Gloria Oyarzabal

1971, Spain
Nominee - Prix Elysée 2023

Gloria Oyarzabal Lodge (London, 1971) is a Spanish artist photographer with a Bachelor of Fine Arts (UCM). She was programmer and co-founder of Independent Cinema Le Enana Marrón, Madrid (1999-2009), dedicated to author, experimental & alternative cinema.

Gloria Oyarzabal lived three years in Bamako (Mali), researching on the construction of the Idea of Africa, imaginaries and stereotypes; processes of colonization/decolonization, new strategies of colonizing through the mind (beauty canons, modernity concepts, religion…) and African Feminisms.

After her Master’s degree in Creation & Development of Photographic Projects at Blankpaper School of Photography (Madrid, 2014-15), her work has been shown at Fotofestiwal Lodz (Poland), Lagos Photo (Nigeria), FORMAT (United Kindgom), Guetxo Foto (Spain), Athens Photo (Greece), PHE PhotoEspaña (Spain), Thessaloniki Museum of Photography (Greece), PHOTO IS:RAEL (Israel), Bitume Festival Lecce (Italy), Encontros da Imagem Braga (Portugal), Odessa Photo Days (Ukraine), Organ Vida (Croatia), Kaunas Foto (Lithuania)… among others.

In 2017 Gloria Oyarzabal is selected for the artist residence Ranchito Matadero Nigeria/South Africa, held between Madrid and Lagos, facilitating her research on the positioning of the Nigerian woman in our days after the colonization of the concept of women. In 2022 she will be artist resident at Galerie21 (Hamburg) and at Gibellina Foto Festival invited by Fondazione Orestiadi (Sicily, Italy).


La Blanche et la Noire (USUS FRUCTUS ABUSUS)

As a starting point the painting La Blanche et la Noire by the French-Swiss painter Félix Vallotton (1913, Hahnloser Foundation collection, Villa Flora at Winterthur, Switzerland). A painting inspired by Manet’s Olympia and Ingres’ Odalisque à l’esclave, it depicts the Sapphic love between a sylph and a black woman. Unlike his predecessors, Vallotton gets rid of all exotic references. A two-voice dialogue emerges between two women reflecting on gender, race and colonialism.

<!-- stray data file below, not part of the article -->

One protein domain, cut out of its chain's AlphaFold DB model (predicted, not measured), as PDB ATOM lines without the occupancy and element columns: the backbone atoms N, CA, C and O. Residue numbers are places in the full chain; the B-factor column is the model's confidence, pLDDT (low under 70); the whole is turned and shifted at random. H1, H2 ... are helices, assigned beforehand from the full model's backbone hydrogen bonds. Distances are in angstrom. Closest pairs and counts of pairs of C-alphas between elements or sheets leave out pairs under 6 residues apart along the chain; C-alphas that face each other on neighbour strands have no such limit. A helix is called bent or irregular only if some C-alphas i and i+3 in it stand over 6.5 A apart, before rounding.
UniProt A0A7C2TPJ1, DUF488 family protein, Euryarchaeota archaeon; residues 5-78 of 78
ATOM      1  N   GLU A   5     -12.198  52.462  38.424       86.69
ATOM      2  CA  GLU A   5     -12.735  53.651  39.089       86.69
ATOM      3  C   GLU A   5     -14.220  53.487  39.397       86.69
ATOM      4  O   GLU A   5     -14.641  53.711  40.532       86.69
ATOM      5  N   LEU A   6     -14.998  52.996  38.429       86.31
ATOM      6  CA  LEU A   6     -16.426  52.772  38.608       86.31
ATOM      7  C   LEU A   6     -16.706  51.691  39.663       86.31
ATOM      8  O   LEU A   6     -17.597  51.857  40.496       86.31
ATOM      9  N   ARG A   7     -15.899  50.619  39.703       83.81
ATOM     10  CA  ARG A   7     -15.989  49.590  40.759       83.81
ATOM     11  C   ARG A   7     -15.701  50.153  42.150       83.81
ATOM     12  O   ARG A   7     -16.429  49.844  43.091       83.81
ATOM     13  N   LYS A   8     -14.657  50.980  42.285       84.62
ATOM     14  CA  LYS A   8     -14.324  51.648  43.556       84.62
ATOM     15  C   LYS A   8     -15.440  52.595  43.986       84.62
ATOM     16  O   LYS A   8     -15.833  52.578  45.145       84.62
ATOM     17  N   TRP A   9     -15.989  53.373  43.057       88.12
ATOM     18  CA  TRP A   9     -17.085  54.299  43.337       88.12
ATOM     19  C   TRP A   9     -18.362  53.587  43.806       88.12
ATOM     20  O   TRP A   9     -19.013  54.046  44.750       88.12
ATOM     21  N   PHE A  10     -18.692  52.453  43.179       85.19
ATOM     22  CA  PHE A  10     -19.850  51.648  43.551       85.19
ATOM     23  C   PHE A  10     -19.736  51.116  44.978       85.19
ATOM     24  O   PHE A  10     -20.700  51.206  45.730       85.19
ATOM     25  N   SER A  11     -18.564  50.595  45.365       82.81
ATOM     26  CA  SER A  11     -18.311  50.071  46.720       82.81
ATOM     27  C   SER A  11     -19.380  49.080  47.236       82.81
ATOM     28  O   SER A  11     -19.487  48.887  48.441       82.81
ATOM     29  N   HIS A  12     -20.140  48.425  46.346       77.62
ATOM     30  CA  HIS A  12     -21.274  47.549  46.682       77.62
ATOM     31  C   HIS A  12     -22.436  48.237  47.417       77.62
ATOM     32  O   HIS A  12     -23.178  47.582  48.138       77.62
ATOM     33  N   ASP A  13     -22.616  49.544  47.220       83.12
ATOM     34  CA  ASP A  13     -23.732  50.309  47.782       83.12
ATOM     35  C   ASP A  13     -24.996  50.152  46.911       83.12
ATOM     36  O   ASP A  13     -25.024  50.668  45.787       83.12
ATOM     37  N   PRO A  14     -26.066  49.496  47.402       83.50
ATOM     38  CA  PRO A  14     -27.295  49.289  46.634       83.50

Starting with a recreation as faithful to the original as possible, passing through different situations, to end up in a contemporary reflection in which they appear reading books as Afrotopia by Felwine Sarr (co-creator with Benedict Savoy of the report commissioned by French President Emmanuel Macron on the issue of looted objects in French museums, notably the Quai Branly Museum in Paris) or Loot: Britain and the Benin Bronzes by Barnaby Phillips.

The colonization of the concept of woman: the responsibility of the risky representation of black woman in the history of Western art, the position of white women and black women, the relationship of the African woman’s body and identity with the colonist that leads to perpetuating stereotypes, exoticization, cultural appropriation, difference, etc... Eternal Odalsques: female slaves who served in large housholds, wrongly understood thanks to the Orientalism school of painting, in which odalisques and other female slaves were often subjects of painterly interest, reinforcing once again a denigrating imaginery. In Muslim community, odalisques were “simply” hard working servants owned by powerful and wealthy households. Erotic images of womaen in the geographically vague “Orient” evoked a life of luxury and indolence far removed from 19th century industrial society; and 21st century standards of representing race and gender.

The concept of museum was born more than 300 years ago, when the collections of certain monarchs, kings or emperors were opened to the public, being since then institutions that give identity and define a nation. But if the origin of these spaces is colonialist, History, knowledge making, ethics, collective and individual memory come into conflict. A review of the relationship between anthropology and museum collections from a colonial past largely plundering, its historicity and historiography, excused behind a concern for discovery – almost always with a “saving” spirit –, leads to the conclusion that for decades they’ve reinforced exotism and distinction, intrinsically related to supremacist discourses. Museum as creators of imaginaries, as institutions that aren’t and have never been a neutral or beneficial holder/exhibitor of objects and artefacts. They are a powerful tool for instilling respect, changing prejudices and revising history. Or dangerously the opposite.

In Roman law, ownership was defined as the absolute full enjoyment over an object or corporeal entity. The USUS was the right that the holder had to make use of the object according to its destination or nature, FRUCTUS was the right to receive the fruits, ABUSUS was the right of disposition based on the power to modify, sell or destroy the object or given entity. Property was perpetual, absolute and exclusive. Based on the concept of ownership, a two-voice dialogue is proposed, in which questions of spoilation, Knowledge making, race and gender are addressed.

Return what has been plundered and looted, both in terms of objects and identity, is it an urgent, universal and feasible question for everyone? Ownership, restitution, reparation, recontextualization.. who has agency to give, return, adjudicate, rename?